read the book a couple years ago and didn't care for it, so I kind of dragged my feet on seeing the movie. I finally did, and I'm glad I gave it a chance! Because it suited my tastes much better than the book.
Meggie (Eliza Bennett) travels around Europe with her father, Mo (Brendan Fraser), who repairs rare books. When a guy named Dustfinger (Paul Bettany) shows up, Mo and Meggie go on the run, trying to escape a baddie named Capricorn (Andy Serkis). Meggie starts discovering the truth about why her father won't read aloud to her and why her mother disappeared when Meggie was very small.
Mo (Brendan Fraser) has a magical ability to read things and people out of books. As in, if he reads a story out loud, something or someone from the book will appear in the real world. But in exchange, something or someone from the real world goes into the book. This can be funny and innocuous, but it can also be sad or scary.
In both the book and the movie, Dustfinger is definitely my favorite character. In both, he's sad and lonely, lost in a world he desperately wants out of. He's much more helpful and kind in the movie than the book, and they cut out a subplot that bothered me a bit. Win!
In the movie, Mo runs Dustfinger a pretty close second for my interest. Mo here is a caring and protective father who makes his daughter his priority; Mo in the book was distant and closed-off.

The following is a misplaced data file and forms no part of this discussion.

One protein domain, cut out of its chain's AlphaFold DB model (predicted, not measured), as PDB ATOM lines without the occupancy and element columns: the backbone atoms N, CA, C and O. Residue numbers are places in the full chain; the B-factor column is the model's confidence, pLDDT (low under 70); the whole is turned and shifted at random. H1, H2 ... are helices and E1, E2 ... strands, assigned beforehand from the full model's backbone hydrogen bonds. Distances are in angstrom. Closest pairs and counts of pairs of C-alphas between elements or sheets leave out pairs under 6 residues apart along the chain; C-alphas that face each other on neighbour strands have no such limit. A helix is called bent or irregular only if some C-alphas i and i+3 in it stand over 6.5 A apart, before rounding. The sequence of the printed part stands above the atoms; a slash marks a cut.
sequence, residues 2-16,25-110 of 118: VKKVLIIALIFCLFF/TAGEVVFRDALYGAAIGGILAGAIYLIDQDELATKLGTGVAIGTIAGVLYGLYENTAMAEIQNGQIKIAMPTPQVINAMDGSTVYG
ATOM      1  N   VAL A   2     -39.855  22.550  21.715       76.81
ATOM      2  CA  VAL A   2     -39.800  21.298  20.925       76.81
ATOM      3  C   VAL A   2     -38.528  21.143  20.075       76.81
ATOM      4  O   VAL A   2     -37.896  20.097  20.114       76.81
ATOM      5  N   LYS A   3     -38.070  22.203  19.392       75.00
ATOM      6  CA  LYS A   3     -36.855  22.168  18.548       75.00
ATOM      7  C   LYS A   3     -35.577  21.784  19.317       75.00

Meggie in the movie is curious, but not meddlesome or reckless. She's affectionate and nice, and I liked her a lot. Book Meggie bothered me because she was sulky and selfish, and wished desperately that she could read things and people out of books like Mo, even though she could clearly see that this was a source of trouble and sorrow, not fun.
Capricorn was more fun in the movie, simply because he's played by Andy Serkis. When is Andy Serkis not delightful?
And I want to quick mention Helen Mirren as Elinor and Jim Broadbent as Fenoglio -- they both made me laugh a lot. Elinor loves books, and Fenoglio writes them, and I saw bits of myself in both of them :-) Both were also far nicer and more helpful in the movie than the book.
So it's true -- sometimes, Hamlette likes a movie, but not the book it's based on. Sometimes, movies are an improvement. This is definitely one such.
Is this movie family-friendly? Only for older children, like ten and up maybe? There are a couple of bad words and some scary moments, especially at the end.